Joey Carbery ticking off the boxes as he gathers momentum
‘You can certainly benefit from being a 10 playing fullback because you can kind of get a feel for the game’
Joey Carbery: “If you see something, have a go for it, and obviously if it doesn’t work out it’s your responsibility. But there’s never ever really a boundary put on you.” Photograph: Getty Images
Before Joey and Johnny there’re was Johnny and Rog. Before Johnny and Rog there was Rog and Humphs. Before Rog and Humps there was Elwood and . . . Before Joey was born there was Wardy and Ollie. Everything is the same and everything changes.
“Ronaldo and Messi are always compared. There are always comparisons,” says Joey Carbery. Nobody is comparing Carbery just yet to Johnny Sexton.
Injured in the latter part of the season, Carbery closed with a hamstring that has recently healed and has him back on the paddock, strong enough to allow him to train normally again. A first box is ticked.
The Munster outhalf will have Stephen Larkham coming in to assist the province over the summer. A breathlessly unstructured outhalf in his days with Australia, Carbery marvelled at Larkham as a boy.
Mike Catt, an African-born England centre, also joins up with Andy Farrell after the World Cup as different non-Irish influences come into the system in this the last summer before great change.
But within Irish coach Joe Schmidt’s World Cup orbit the same hustles continue. Carbery is rooming with Jordan Larmour in their base at Carton House. The summer for him, for both, is an open book. Don’t press Carbery too hard about the position the IRFU expressly sent him to Munster to play. But fullback? Yes, sure, why not.
“I’d be happy to do that, yeah,” says Carbery. “Like I’ve always kind of said, when I was playing fullback I love being on the pitch and I love playing, and I feel like fullback is a real open position, and you can certainly benefit from being a 10 playing fullback because you can kind of get a feel for the game. So if I was called upon, I’d be more than happy to slot in.
“We kind of pride ourselves on everyone knowing each other’s role so in a certain system or formation we should know where everyone else should be. I think even if I didn’t get too much time at 15 I’d still have an idea of what to do, but you would need a certain amount of time before slotting in.”
Rob Kearney aside, so would Jacob Stockdale, Robbie Henshaw and his current roommate feel that fullback is within their skill set. It is Schmidt’s way to place his players into a number of comfort zones but always draw the line between comfort and complacent. There’s a little bit of Larkham that adds to Carbery comfort.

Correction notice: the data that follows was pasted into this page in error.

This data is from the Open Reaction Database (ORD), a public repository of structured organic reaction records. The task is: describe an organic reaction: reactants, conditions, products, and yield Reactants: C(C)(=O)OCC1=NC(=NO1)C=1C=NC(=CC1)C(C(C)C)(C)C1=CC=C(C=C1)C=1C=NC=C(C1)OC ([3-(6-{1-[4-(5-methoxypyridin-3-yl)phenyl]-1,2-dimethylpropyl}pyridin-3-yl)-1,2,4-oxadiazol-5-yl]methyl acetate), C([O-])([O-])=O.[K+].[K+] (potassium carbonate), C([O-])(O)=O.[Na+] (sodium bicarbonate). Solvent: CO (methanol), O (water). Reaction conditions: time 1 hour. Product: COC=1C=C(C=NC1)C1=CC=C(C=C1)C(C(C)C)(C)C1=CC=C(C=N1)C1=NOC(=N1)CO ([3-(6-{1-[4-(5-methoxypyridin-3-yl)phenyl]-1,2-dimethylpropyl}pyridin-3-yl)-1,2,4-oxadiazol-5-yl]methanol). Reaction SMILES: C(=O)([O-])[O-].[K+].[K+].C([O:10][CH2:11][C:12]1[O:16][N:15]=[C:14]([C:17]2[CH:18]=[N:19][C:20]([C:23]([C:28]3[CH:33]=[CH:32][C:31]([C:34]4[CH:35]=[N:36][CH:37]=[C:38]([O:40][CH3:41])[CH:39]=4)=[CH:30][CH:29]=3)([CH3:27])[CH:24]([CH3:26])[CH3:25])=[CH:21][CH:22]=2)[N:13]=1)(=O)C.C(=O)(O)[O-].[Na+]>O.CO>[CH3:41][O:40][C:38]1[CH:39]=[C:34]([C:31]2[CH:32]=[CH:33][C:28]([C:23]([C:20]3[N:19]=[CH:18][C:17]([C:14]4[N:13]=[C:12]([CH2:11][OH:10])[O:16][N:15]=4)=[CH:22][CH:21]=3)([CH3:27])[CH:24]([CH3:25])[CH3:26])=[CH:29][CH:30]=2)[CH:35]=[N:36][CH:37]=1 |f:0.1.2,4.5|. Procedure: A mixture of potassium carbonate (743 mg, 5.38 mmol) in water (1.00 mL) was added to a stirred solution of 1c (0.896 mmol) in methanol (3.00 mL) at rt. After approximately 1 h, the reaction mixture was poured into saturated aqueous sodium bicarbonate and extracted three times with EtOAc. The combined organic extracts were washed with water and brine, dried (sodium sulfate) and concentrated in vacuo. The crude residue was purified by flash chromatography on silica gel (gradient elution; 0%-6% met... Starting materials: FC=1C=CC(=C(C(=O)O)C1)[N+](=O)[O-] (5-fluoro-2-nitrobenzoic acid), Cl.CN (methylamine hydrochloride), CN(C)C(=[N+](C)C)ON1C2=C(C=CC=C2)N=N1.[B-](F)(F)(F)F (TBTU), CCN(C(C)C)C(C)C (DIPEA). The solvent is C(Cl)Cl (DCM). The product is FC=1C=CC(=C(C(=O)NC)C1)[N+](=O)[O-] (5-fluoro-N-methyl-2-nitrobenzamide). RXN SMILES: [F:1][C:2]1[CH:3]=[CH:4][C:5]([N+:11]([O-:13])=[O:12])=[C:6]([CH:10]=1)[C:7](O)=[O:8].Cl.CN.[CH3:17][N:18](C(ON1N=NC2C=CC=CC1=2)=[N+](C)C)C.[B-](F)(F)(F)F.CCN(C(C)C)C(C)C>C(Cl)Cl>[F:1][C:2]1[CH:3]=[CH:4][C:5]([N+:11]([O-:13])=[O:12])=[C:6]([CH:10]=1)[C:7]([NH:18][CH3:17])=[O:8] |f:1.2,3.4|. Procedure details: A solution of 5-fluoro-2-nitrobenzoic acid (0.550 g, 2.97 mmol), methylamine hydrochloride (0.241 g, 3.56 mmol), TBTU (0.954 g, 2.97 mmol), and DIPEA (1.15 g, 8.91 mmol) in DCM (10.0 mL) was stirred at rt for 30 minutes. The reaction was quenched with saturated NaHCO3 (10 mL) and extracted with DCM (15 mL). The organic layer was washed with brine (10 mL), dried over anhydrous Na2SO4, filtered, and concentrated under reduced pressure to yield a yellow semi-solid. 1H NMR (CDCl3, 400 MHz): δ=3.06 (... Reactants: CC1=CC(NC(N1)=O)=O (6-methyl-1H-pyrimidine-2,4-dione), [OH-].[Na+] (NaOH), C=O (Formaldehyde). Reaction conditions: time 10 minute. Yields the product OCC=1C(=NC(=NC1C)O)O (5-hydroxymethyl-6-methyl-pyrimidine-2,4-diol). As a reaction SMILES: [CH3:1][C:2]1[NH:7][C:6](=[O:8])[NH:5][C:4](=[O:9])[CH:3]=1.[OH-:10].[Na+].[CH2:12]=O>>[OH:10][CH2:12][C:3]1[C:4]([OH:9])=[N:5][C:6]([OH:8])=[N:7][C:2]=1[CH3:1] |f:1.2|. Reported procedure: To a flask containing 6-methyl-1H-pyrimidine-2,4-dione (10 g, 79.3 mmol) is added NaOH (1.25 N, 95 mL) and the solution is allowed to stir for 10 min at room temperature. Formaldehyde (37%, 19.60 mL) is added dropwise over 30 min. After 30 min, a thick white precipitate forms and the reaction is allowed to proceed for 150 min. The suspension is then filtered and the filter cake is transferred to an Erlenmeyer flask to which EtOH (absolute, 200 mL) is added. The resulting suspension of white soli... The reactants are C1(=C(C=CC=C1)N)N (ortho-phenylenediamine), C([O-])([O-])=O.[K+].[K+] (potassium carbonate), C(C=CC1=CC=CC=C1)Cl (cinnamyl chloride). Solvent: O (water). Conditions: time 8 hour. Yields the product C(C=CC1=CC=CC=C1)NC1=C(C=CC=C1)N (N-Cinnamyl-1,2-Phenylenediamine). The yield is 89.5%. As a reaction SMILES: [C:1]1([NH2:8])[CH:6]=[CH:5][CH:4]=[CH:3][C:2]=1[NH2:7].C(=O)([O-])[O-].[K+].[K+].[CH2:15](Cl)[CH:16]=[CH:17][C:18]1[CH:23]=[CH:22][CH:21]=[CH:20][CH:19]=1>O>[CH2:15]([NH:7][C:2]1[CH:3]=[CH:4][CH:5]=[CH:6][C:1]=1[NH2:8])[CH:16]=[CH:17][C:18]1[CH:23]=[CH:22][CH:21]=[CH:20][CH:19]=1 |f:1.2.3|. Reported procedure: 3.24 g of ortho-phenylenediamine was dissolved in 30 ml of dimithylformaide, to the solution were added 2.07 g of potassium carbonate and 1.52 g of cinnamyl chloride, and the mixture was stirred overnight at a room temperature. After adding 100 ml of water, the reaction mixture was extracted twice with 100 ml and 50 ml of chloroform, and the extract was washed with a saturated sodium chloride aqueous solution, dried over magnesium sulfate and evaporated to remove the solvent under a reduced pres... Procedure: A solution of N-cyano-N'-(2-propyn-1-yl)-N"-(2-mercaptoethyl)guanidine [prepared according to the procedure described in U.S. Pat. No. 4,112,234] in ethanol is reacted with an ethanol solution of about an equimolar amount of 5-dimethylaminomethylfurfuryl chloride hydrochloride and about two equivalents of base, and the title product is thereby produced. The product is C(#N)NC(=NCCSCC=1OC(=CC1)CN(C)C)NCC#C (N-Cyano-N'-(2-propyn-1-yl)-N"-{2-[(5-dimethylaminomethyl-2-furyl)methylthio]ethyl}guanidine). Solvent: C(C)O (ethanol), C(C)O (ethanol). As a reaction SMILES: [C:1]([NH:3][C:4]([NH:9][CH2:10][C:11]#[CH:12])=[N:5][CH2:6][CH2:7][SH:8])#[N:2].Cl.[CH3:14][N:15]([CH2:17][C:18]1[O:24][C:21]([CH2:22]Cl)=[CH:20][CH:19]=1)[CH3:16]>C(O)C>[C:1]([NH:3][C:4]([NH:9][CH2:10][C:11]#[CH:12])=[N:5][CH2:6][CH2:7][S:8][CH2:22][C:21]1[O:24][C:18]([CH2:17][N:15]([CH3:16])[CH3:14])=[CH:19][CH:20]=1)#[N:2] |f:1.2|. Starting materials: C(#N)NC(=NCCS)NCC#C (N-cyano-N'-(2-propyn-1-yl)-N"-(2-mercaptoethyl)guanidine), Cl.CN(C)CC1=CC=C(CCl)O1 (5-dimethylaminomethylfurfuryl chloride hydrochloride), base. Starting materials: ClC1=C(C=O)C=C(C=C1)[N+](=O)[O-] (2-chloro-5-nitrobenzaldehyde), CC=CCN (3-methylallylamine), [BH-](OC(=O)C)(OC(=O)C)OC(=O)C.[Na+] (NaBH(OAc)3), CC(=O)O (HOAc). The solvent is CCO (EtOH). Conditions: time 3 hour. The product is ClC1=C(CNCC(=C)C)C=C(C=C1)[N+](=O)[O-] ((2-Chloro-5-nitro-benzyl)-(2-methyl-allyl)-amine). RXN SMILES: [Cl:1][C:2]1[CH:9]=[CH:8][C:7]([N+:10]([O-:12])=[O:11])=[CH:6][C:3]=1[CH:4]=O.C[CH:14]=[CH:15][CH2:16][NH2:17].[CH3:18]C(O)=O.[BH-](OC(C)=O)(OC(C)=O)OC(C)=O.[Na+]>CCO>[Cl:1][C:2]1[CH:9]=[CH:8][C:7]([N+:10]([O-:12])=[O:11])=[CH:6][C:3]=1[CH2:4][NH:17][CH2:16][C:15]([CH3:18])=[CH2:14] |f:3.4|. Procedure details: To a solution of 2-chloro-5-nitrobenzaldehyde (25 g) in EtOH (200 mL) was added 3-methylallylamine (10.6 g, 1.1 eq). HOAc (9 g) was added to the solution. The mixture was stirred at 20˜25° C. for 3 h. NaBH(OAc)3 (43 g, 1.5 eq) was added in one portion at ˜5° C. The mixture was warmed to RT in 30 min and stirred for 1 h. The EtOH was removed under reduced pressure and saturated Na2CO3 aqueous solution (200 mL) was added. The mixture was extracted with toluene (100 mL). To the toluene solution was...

“He’s a special player and it’s funny how he started playing 15 when he was younger and then moved into 10,” he says. “So it’s kinda cool to see how he did that, and it will be great to chat to him about it.”
There is a pecking order. Carbery knows his place. Coming from the number one pick in Munster at 10 into an environment where Sexton is top dog has its own familiar challenges. He knows he plays differently, and when he plays at 10 enjoys a licence to play what he sees. It is also on him if he buys the licence and things don’t work out.
“It’s part of the game. I think every position in the squad...now there are four players in each position so you compete with them, you compete with yourself, you compete with the coaches as well.
“I feel pretty comfortable. I’ve never gone into a game feeling nervous or thinking that I’m not able to do it, so I’d be very comfortable in the situation. If you see something, have a go for it and obviously if it doesn’t work out it’s your responsibility. But there’s never ever really a boundary put on you.”
The squad have been together a couple of weeks working largely on fitness and team-building. There are a few new faces like uncapped Jean Kleyn and Mike Haley. Leinster outhalf Ross Byrne has been capped twice, as has Connacht’s Jack Carty, with Munster’s Rory Scannell just three times.
Some have been to Japan before on the summer tour two seasons ago. But again they will be briefed on the culture, the humidity, the norms of behaviour and basic courtesies before the final squad departs.
“We know how humid and hot it’s going to be,” says Carbery. “Two summers ago when it was the tour of the USA and Japan, we kind of got briefed about their way of life, being polite and stuff like that. We’ll definitely be briefed and taught a few Japanese words as well, which is cool, a bit of culture.”
There is a sense that is enough for now at the beginning of a protracted summer and autumn. Pleased because his body is fine, and for now that’s momentum. “You have to look after your body. It’s your everything really.”
A box ticked.